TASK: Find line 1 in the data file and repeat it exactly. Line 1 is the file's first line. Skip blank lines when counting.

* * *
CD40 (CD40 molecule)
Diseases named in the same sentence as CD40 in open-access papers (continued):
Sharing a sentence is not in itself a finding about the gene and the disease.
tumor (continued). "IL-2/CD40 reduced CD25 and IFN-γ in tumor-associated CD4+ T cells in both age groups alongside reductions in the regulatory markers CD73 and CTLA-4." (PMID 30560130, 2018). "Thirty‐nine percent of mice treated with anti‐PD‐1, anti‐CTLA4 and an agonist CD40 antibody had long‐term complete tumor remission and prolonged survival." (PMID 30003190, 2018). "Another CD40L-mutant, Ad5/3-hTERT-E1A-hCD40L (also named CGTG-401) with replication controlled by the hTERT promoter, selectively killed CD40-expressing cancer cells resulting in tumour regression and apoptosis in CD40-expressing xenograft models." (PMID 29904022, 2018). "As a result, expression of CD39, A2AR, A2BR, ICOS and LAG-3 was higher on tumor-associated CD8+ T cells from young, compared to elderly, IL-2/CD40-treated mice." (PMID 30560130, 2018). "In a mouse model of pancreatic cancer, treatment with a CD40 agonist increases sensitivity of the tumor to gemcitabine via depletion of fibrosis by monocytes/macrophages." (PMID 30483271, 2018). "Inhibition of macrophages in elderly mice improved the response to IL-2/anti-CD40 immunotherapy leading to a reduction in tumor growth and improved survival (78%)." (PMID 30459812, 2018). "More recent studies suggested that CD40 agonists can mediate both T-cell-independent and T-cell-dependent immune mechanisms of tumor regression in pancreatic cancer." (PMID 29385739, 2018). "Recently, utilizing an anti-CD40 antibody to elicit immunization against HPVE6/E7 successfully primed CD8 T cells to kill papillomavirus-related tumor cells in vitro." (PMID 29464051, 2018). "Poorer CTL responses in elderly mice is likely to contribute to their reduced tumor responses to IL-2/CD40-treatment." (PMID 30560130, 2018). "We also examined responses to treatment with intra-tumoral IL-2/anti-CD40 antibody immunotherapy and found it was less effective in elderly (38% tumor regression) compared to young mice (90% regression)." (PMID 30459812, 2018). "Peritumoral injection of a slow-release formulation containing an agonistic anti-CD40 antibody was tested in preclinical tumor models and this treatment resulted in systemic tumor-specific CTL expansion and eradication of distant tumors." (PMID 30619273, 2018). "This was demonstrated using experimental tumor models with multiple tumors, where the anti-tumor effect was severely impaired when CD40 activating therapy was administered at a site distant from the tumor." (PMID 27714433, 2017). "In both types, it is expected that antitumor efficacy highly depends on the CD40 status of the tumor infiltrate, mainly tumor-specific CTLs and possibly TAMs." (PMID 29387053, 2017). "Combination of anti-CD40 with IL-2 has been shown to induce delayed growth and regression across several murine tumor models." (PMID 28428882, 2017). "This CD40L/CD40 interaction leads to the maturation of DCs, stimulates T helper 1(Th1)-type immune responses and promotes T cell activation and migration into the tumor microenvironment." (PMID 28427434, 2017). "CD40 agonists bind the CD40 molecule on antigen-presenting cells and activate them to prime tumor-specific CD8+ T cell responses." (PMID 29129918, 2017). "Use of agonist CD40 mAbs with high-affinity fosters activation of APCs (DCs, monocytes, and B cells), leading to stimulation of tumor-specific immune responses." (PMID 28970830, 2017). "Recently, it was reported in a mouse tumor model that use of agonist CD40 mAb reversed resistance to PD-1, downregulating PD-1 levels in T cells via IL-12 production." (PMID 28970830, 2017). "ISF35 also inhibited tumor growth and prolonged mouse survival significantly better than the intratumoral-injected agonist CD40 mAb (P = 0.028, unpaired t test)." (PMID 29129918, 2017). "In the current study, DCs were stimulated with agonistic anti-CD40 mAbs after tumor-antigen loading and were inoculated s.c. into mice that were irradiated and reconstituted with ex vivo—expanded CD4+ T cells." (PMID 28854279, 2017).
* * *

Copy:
CD40 (CD40 molecule)